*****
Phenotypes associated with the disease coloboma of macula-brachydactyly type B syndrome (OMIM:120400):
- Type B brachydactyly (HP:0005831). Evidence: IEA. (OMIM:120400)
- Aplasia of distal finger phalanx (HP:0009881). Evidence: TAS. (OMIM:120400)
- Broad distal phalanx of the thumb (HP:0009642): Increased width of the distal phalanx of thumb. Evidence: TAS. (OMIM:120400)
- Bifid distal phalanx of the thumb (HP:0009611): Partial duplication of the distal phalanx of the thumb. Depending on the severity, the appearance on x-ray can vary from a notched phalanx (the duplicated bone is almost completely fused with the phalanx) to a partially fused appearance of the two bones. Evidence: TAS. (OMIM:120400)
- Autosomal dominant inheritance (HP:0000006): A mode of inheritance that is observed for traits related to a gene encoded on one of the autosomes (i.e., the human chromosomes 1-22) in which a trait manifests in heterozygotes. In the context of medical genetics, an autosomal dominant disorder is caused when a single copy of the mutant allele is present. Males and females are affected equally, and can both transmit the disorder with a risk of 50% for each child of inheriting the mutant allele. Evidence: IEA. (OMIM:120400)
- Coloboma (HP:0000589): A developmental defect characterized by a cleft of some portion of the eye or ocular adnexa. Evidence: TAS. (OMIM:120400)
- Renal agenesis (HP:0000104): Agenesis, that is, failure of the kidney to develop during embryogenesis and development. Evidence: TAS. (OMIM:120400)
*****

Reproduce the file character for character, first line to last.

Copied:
Phenotypes associated with the disease coloboma of macula-brachydactyly type B syndrome (OMIM:120400):
- Type B brachydactyly (HP:0005831). Evidence: IEA. (OMIM:120400)
- Aplasia of distal finger phalanx (HP:0009881). Evidence: TAS. (OMIM:120400)
- Broad distal phalanx of the thumb (HP:0009642): Increased width of the distal phalanx of thumb. Evidence: TAS. (OMIM:120400)
- Bifid distal phalanx of the thumb (HP:0009611): Partial duplication of the distal phalanx of the thumb. Depending on the severity, the appearance on x-ray can vary from a notched phalanx (the duplicated bone is almost completely fused with the phalanx) to a partially fused appearance of the two bones. Evidence: TAS. (OMIM:120400)
- Autosomal dominant inheritance (HP:0000006): A mode of inheritance that is observed for traits related to a gene encoded on one of the autosomes (i.e., the human chromosomes 1-22) in which a trait manifests in heterozygotes. In the context of medical genetics, an autosomal dominant disorder is caused when a single copy of the mutant allele is present. Males and females are affected equally, and can both transmit the disorder with a risk of 50% for each child of inheriting the mutant allele. Evidence: IEA. (OMIM:120400)
- Coloboma (HP:0000589): A developmental defect characterized by a cleft of some portion of the eye or ocular adnexa. Evidence: TAS. (OMIM:120400)
- Renal agenesis (HP:0000104): Agenesis, that is, failure of the kidney to develop during embryogenesis and development. Evidence: TAS. (OMIM:120400)